TRANSITION is rarely seamless as Donegal found out to their peril last Sunday.
With eight established members of the panel no longer available, it was always going to be a difficult task at home to Kerry.
Donegal manager Rory Gallagher had warned the public to expect ups and downs this year, and for 50 minutes of last week’s game, there certainly wasn’t much to tick in the positive category.
Kerry looked powerful and dominant, while Donegal appeared a pale shadow of their former selves.
There was no Rory Kavanagh to break ball in the middle, or Christy Toye to go on a long powerful burst, or Colm McFadden to swing over off his trusted left foot.
Even the old reliables that have stayed put like Frank McGlynn and Paddy McGrath – who seldom struggle – found the going tough.
There were glimpses of optimism to be found in the final twenty minutes, but many spectators had already headed for the exit gates by that stage, while some of Kerry’s star names were given a rest in the closing exchanges with a good afternoon’s work behind them.
Michael Murphy said after the match that his team were given a wake-up call at half-time, and it was certainly a reality check for all concerned.
Donegal may be in the same division as Kerry, but physically they are not in the same league at the moment.
The rebuilding process will take time, and while relegation to Division 2 wouldn’t be a disaster, Gallagher and his team say they want to continue to compete with the country’s elite.
With defeat already to Kerry, and tough battles with Dublin and Tyrone to come, if Donegal are to retain their Division 1 status, then this Sunday’s match with Roscommon is an important one.
To avoid the drop, Donegal will need to stay above Roscommon, and both teams will surely have targeted this encounter as one in which they have to collect two points.
Donegal supporters will be wary of Roscommon particularly after the defeat that they suffered at the hands of the Connacht side in Letterkenny last year.
On that occasion, the Rossies were fast and vibrant and appeared ready to step up to the next level.
However, they flattered to deceive in the championship, and things have gone off track since.
Fergal O’Donnell has stepped away leaving former RTE panellist Kevin McStay as the sole man in charge, while a few key players have also left the panel.
Of those who started in that triumph at O’Donnell Park in 2016, only seven lined up for Amhran na bhFiann in Healy Park last Sunday as the Rossies lost to Tyrone.
It appears that all is not well within their camp, and Donegal need to try and take advantage of that and put pressure on them early on.
Roscommon were never likely to defeat Tyrone, but they did pose questions of them and created a few goal chances.
What will give them hope was how open Donegal were at the back against Kerry. Granted, when one side has such a control of midfield and a monopoly on possession, the opposition’s defence are going to be under pressure.
Yet, Donegal’s defence were porous, with Kerry breaking through regularly, and if they had wanted to (or needed to), the Kingdom could have hit the net on another three or four occasions.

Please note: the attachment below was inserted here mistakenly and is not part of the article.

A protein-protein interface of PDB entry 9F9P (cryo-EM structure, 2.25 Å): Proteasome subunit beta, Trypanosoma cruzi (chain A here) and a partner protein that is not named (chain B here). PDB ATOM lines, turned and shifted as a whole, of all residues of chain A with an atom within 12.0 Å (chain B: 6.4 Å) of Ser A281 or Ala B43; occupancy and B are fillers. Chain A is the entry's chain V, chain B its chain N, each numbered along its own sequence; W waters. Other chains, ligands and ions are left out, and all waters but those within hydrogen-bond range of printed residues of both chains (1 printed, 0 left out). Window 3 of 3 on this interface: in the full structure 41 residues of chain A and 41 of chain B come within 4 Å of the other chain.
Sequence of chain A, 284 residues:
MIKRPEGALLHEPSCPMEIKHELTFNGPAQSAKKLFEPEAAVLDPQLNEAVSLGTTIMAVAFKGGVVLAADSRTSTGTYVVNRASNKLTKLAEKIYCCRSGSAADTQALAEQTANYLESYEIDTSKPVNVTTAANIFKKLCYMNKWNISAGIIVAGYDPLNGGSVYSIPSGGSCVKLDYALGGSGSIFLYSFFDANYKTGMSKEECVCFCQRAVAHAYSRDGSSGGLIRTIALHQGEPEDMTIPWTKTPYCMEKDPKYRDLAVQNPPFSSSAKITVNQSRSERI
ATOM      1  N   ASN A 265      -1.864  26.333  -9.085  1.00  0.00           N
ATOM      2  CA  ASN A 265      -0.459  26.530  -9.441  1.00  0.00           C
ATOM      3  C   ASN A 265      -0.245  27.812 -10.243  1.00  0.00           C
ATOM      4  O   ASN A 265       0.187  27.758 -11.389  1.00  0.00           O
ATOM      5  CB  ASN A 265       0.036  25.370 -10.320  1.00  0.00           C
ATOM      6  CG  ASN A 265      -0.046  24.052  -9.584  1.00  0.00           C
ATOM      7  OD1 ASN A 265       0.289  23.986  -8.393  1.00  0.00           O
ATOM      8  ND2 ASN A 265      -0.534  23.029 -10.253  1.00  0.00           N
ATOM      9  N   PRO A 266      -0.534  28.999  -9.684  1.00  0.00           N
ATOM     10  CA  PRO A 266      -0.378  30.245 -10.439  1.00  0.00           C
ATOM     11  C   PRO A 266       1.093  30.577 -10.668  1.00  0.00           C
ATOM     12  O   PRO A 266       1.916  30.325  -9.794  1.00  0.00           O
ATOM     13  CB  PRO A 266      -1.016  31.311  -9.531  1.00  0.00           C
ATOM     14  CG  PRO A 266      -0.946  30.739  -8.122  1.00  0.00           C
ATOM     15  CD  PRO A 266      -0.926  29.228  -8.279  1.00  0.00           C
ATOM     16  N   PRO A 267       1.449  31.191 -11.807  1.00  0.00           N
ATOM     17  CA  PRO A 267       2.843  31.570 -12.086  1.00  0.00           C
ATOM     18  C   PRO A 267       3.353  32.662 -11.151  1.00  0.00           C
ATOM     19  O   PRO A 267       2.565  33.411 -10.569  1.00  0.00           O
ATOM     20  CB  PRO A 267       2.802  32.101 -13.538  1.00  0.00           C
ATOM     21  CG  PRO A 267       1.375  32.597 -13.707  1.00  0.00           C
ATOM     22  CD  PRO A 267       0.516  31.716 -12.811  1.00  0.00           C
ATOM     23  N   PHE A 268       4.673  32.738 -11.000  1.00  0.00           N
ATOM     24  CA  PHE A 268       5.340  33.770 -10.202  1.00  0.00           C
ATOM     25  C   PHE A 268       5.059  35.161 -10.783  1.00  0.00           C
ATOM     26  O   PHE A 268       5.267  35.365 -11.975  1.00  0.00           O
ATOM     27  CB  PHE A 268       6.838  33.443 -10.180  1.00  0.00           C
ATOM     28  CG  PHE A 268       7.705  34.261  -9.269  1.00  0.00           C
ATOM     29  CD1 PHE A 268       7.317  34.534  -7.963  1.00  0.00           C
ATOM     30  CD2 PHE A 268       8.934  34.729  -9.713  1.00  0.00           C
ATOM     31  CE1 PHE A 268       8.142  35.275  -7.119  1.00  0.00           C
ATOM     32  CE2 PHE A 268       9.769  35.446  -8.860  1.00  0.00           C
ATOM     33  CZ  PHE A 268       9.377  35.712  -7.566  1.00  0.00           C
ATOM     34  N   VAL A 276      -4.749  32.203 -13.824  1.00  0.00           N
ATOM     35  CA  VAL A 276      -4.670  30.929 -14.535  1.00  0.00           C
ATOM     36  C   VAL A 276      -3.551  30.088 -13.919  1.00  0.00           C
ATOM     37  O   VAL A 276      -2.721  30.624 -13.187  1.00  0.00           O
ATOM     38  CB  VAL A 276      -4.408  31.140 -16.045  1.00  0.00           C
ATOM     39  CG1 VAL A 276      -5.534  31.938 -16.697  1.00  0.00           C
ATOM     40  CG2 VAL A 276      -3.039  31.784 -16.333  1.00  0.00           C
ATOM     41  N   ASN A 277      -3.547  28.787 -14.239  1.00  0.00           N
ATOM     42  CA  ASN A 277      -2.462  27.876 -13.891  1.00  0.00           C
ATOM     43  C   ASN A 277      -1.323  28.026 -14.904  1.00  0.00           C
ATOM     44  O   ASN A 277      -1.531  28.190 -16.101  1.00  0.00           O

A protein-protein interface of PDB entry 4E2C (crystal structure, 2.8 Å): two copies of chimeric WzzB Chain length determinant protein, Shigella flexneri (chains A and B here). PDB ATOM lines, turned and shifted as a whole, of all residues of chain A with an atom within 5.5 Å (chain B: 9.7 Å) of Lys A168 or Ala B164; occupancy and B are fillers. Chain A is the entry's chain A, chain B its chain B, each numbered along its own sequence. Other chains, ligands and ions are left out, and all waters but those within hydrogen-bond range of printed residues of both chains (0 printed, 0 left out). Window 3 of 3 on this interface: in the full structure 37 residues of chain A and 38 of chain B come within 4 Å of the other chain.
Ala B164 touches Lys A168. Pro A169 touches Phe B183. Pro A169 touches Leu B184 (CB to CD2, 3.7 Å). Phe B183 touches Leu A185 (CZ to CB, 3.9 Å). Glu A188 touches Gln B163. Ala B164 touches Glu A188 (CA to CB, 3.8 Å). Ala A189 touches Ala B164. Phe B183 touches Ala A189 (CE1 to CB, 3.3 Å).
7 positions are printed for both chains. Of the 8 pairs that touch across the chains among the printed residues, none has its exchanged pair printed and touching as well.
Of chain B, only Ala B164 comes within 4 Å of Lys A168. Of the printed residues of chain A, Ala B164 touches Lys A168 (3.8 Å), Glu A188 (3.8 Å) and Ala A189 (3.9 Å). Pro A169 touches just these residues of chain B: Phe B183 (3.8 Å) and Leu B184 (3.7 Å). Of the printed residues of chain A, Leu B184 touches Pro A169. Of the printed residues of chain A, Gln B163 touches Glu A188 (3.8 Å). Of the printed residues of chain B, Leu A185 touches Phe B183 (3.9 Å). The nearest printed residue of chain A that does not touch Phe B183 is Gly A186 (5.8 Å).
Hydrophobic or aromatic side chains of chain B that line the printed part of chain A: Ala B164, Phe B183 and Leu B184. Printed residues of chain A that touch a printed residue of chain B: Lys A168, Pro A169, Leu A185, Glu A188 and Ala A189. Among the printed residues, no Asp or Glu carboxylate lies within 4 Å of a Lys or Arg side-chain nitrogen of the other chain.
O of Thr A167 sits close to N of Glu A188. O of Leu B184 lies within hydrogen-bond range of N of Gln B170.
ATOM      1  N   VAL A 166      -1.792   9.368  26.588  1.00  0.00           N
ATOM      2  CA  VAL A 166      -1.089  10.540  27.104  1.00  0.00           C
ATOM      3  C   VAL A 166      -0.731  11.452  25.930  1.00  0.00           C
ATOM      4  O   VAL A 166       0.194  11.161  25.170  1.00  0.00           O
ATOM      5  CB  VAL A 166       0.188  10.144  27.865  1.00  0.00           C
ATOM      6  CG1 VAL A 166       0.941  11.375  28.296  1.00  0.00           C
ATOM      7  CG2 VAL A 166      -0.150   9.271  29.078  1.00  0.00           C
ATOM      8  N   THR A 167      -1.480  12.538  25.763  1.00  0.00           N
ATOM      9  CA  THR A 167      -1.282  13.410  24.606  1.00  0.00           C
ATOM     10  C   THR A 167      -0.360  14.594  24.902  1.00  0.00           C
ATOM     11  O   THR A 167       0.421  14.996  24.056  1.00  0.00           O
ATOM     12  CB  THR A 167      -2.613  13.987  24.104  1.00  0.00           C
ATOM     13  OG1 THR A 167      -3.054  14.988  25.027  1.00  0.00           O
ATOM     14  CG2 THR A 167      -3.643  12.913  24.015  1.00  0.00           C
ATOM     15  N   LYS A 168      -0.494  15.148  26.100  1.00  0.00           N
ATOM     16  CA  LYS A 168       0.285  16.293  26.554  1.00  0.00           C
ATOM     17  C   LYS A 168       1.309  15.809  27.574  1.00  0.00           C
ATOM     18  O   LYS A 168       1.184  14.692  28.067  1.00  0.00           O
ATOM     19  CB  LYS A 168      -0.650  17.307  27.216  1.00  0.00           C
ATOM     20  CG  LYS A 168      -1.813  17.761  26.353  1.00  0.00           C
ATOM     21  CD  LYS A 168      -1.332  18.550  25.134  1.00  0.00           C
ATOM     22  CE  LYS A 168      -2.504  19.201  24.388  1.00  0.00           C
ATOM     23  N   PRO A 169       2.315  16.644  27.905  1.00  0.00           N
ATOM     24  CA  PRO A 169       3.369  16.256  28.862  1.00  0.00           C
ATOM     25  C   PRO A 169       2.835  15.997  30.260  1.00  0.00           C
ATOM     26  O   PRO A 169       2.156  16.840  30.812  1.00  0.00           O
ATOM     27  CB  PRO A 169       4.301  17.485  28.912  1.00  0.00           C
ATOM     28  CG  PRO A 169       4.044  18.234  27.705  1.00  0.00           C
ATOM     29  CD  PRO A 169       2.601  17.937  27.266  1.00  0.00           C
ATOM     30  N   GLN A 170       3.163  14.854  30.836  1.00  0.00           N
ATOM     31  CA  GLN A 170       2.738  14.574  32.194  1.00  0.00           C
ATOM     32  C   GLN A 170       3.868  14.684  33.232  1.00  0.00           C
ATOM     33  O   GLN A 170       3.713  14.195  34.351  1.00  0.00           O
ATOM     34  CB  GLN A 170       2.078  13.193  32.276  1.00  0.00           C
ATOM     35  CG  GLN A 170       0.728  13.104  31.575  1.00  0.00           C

However, Roscommon are not Kerry. In the likes of Ciaran Murtagh and Enda Smith, they have talented forwards, but not ones that would give you sleepless nights like Paul Geaney or James O’Donoghue.
And they certainly do not have a David Moran. Midfield has been a troublesome sector for Roscommon in recent times, and Donegal may think that they can compete there this week.
The likelihood is that Michael Murphy will also drift out around the middle, like he did in the second half last Sunday against Kerry.
As always with Murphy, there will be the age-old debate about where he is more effective, but there’s no point in having him at full-forward if you can’t supply him with the ball.
Donegal’s tally of 1-17 last week was high and it was promising that they had nine different scorers.
There has been too much of a reliance on three or four players in recent times, and it’s worth remembering that some of those men have had very busy schedules over the last couple of weeks.
For example, Ryan McHugh, Patrick McBrearty, and Eoin McHugh all played two Sigerson Cup matches (one that went to extra-time), and a senior intercounty match over the last ten days.
That is sure to be draining, and while they are not the only young players in that predicament, they are three integral members of the Donegal set-up and they need others to step up and lessen the burden.
On paper, the clash with Roscommon does appear to be one of the more winnable games this spring, but the fact that it is away does pose problems.
Dr Hyde Park is re-opening following development work, and the home side will be determined to get the right result in front of a big crowd.
It’s also worth remembering that Donegal do not have a good record on the road in the league. In the last eight years they have only won away once in the top division, and while that was an emphatic victory over Down, that win does come with an asterisk.
The intervening 12 months has shown how poor the Mourne county are, and their scalp isn’t exactly something to be roaring from the rooftops about.
However, Donegal will have to set their travel woes to one side this week and get a result, because if they fail to do so, they will be really up against it.
Six points may keep you up, but with All-Ireland champions Dublin on the horizon in the third round of league fixtures, the likelihood is that you would need to win three of your last four games to be in with a shout of surviving, and the chances of that aren’t wonderful.
Sunday’s game won’t be a defining moment in their season, but it is the first real test of Gallagher’s new team. If they want to remain in Division 1, it’s a game that they simply must win.